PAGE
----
“Tenderness and kindness are not signs of weakness and despair, but manifestations of strength and resolution” ~ Khalil Gibran
Last Monday I was finishing off my workout with a few rounds of sprints when I had an elderly woman approach me as I stood panting. She rested her hand on my sweaty back as I pulled out my earphones. She smiled sweetly and said softly, “You’re a good runner, you should try out for the Olympics.” I laughed, then smiled shyly. Sweet but silly woman, I thought. I sprint at a fraction of anything Olympic, but her words lifted my spirit nonetheless. Though I was tired and had finished my last set, I couldn’t wipe the dorkish smile off my face. I shook my head, replaying her words and ran one more lap, fueled exclusively on the positive energy gifted to me by a stranger.
She owed me no kindness, but she gave it anyway—no strings attached.
Sometimes we get so caught up in our own world, we forget that it’s shared by 6.9 billion other people—and they all come with their own stories and struggles.
I had the pleasure of sharing some of my stories and a few exciting life changes with some friends these past few weeks. During one of these visits, a friend shared a story about her daughter’s success, but she seemed unsettled. Curious about her condition, I probed a little further. It turns out that another woman, someone her age, had tried to belittle her daughter’s accomplishments. By making snide, dismissive remarks, this woman was actually trying to downplay someone twenty years her junior. Unfreakingbelievable.
Some people just seem to have a really have a hard time seeing other people succeed—as if it’s a personal attack to their success.
Those who adopt that way of life have no place in mine. If seeing success offends you, you’re not going to like what’s ahead.
It’s one thing to be so self-immersed that you’re unable to share the joy of someone else’s success, but to try and downplay it, that’s just downright pitiful. Bringing someone down will not make you feel better about yourself.
“The hallmark of insecurity is bravado.” ~ Brandon Sanderson
We all have struggles. When someone else overcomes obstacles in their life, it doesn’t mean those obstacles end up in ours. Likewise, when someone shines, it doesn’t dim our own light. In fact, their light can brighten our path, if we let it.
As I’ve had a chance to catch up with friends, I realized something; I’ve got a lot of successful friends. One of them just bought herself a new home. At 23, she’s a homeowner. Another friend is exercising some new boundaries with family members and she is already reaping positive results. Seeing and being able to share these experiences didn’t take away from my own. I sat, listened, smiled and thought how great it was to be surrounded by such positivity and support.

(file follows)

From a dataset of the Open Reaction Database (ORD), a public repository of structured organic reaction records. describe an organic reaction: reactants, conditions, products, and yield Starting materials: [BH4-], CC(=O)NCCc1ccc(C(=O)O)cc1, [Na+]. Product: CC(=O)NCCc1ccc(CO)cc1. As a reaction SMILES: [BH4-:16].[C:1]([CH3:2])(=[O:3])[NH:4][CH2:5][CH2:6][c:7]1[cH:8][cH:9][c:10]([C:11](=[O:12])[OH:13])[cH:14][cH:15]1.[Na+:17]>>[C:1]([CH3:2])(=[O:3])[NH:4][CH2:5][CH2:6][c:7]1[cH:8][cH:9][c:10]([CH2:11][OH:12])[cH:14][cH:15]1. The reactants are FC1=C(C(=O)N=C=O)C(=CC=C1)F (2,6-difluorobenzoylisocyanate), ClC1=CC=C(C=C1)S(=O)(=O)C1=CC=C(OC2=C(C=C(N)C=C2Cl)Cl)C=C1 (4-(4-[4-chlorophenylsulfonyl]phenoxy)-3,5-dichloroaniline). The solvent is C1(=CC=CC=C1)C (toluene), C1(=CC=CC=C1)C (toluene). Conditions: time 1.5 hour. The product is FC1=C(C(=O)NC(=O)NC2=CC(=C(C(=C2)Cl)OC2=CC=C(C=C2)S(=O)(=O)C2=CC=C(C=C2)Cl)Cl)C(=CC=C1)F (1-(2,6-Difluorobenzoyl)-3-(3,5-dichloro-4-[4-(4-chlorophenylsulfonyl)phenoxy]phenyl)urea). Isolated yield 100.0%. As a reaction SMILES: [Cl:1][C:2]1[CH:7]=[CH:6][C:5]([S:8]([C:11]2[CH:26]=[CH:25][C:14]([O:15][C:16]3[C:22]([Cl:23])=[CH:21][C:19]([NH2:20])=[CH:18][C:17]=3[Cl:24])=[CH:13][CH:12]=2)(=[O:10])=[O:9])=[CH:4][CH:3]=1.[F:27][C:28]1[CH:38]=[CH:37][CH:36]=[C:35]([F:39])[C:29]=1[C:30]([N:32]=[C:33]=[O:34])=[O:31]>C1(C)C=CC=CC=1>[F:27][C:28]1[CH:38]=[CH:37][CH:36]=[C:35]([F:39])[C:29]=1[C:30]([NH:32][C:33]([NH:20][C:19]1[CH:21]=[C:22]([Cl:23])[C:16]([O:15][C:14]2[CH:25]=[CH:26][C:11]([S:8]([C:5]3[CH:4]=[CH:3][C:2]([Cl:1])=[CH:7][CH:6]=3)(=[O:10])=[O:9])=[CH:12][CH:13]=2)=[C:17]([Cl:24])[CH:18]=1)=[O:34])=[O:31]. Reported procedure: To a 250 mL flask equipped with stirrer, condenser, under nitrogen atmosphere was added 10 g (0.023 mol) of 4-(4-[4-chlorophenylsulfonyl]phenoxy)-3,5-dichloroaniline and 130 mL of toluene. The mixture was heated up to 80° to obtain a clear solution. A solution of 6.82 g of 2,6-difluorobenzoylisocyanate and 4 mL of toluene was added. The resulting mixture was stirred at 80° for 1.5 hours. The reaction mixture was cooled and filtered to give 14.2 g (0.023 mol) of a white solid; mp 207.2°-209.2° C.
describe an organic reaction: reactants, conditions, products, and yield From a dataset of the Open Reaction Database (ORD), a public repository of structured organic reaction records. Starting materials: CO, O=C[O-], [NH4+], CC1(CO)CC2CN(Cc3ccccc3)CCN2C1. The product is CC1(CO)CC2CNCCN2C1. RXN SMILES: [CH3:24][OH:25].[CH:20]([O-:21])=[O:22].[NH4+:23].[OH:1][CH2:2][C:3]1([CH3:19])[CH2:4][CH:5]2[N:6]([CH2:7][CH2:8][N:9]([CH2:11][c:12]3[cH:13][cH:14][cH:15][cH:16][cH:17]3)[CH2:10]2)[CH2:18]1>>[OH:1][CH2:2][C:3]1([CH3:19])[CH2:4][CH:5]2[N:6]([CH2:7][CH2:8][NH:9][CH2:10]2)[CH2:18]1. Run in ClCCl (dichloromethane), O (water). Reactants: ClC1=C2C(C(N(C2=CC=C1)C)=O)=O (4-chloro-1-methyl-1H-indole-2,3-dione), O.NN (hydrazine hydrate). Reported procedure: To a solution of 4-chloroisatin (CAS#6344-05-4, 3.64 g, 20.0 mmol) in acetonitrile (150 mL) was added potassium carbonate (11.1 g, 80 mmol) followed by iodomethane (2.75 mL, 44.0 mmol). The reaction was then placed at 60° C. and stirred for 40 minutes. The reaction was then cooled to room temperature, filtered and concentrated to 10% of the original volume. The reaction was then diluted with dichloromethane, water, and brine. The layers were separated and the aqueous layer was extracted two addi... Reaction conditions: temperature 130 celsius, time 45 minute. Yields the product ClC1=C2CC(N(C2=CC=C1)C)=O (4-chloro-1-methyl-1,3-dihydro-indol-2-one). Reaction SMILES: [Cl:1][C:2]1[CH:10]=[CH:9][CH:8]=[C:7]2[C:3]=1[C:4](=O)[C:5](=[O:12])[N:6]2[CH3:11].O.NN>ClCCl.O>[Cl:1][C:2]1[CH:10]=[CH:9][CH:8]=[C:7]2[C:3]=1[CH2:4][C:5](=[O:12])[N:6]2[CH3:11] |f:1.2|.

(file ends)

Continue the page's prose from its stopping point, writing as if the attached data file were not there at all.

There are no sidekicks—we are all heroes in our own right. Together we form a league of extraordinary men and women.
It’s not always about you and it’s not always about me. It’s about humanity: unity, positivity, productivity and progression—big UPPP. Get it?
We are merely different bodies made up of the same stuff. We are brothers and sisters mothered by the Earth. When we get cut, we all bleed the same red blood.
Spitting on my spirit is like sh*tting on your own.
But it seems we don’t realize this until we’re older—much older. Perhaps it takes the disintegration of the “oh-so-hot” bodies, the deterioration of the sharp mind we boasted about, the humbling of our egos, to finally realize we are all “one.” Perhaps that’s when we realize that grudges are too heavy of a burden to carry on chipped shoulders, especially into our final years.
My grandma understood this, “give and forgive” was her creed. I thought she was foolish, letting people get away with so much. I used to think people took advantage of her kindness, she let them. How could she? Detachment, that’s how. She gave freely with no expectations. Her wisdom was in knowing that although we live in a material world, it is the immaterial stuff that matters. She understood what we in our competitive youth and raging adulthood don’t seem to understand—there’s no harm in sharing your light.
Our lives are intertwined, but they are independent. My journey is mine alone. We can walk beside one another, holding hand, but we walk our own paths. There’s no loss in sharing someone’s joy and there’s no joy is exploiting someone’s grief. Those who have grandparents or are lucky enough to spend some time with the elderly will understand this. Their urge to freely give their advice, knowledge, compassion and joy for the successes of children, grandchildren and even strangers, is unparalleled.
So don’t wait and don’t waste—use your words to UPPPlift.
Restore someone’s faith in humanity and do something selfless, today.
Lift someone’s spirits and watch your own spirit soar.
Sheetal Deo is an aspiring writer, blogger and bad-ass lawyer. To prevent getting caught up in that world, Sheetal stays grounded with personal and professional development work, like philosophical counseling, picking things up and putting them down at the gym, pushing and pulling things, hitting things and cooking things. You know, the simple things.
Editor: Maja Despot